Album: Black Vinyl Shoes
. . .
While these days, it’s much more common to record music in your living room, bedroom, basement, any damn place but an actual recording studio, back in the late 1970s, it was much more rare.
Which is part of the reason why Black Vinyl Shoes — the first album by Zion, Illinois’ Shoes — made such a stir.
Of course, that wasn’t the plan. The plan was to make a demo in guitarist Jeff Murphy’s living room and shop it around to get a deal to record their songs in an actual studio. But PVC records liked the fuzzy, compressed sound so much, they decided to put out the home-recorded demo as an album, and it eventually got Shoes a major-label deal with Elektra.
And why not? Black Vinyl Shoes kicks off into high gear with a roll from drummer Skip Murphy as bassist John Murphy hoarsely croaks the opening verse:
I get cold
I get shivers up my spine
Baby, lead me where it’s warmer
Ride you in my car
Make you feel some older
This is all set to thick muddy stew of Jeff Murphy and Gary Klebe’s echoy blissed-out guitars and vocals and an overdubbed shaker that is actually louder than the actual drums. It shouldn’t work, but it totally does, especially when they go into the chorus.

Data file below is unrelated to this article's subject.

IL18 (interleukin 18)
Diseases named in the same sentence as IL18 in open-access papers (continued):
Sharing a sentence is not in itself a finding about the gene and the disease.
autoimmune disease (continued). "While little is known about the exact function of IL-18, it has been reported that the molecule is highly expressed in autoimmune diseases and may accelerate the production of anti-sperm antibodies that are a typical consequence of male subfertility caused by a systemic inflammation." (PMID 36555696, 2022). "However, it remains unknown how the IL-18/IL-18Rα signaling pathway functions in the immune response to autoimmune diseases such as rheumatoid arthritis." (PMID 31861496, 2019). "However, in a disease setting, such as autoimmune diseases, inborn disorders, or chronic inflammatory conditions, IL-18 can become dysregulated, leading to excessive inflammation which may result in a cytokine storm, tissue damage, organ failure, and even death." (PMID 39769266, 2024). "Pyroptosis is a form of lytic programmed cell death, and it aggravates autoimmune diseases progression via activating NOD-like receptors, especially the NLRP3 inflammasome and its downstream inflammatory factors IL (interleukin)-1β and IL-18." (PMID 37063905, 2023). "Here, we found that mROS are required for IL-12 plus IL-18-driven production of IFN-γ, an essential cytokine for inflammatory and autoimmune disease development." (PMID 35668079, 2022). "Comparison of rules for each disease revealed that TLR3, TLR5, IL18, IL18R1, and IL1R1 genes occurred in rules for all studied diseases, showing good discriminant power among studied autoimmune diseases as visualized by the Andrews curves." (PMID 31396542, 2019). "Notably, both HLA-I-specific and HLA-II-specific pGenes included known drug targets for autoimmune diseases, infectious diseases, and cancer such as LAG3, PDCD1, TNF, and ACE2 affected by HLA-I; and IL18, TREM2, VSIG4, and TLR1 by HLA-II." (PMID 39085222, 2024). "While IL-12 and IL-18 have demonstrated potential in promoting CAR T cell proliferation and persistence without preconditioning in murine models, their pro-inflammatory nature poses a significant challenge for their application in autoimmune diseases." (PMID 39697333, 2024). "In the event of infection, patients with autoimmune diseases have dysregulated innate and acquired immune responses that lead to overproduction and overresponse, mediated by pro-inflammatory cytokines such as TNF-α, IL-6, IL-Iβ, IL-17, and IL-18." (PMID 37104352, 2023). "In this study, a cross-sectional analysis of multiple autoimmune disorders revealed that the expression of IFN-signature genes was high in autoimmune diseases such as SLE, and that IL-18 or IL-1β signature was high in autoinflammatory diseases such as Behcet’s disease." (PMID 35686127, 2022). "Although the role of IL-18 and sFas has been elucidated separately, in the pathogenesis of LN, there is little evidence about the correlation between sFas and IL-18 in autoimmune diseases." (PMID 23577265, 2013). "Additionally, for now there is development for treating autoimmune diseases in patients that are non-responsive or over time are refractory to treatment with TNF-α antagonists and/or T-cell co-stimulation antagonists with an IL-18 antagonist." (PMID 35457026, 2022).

Boys can’t show their love
If they keep it down
Boys don’t lie to you
When you play around
At the fade, they all sing “ah-ah-ah-ah-ah-ah-ah” that fades into the background behind the guitars and the shaker and the result sounds so unique, so cool and — most importantly — so catchy that you honestly couldn’t imagine the song sounding better had it been properly recorded. And I’m sure they were tempted to do just that when they got signed to Elektra, and kudos to them for resisting that temptation.
(Of course it was probably easier to resist that temptation when they had songs like “Tomorrow Night” and “Too Late” ready to go.)
“Boys Don’t Lie”
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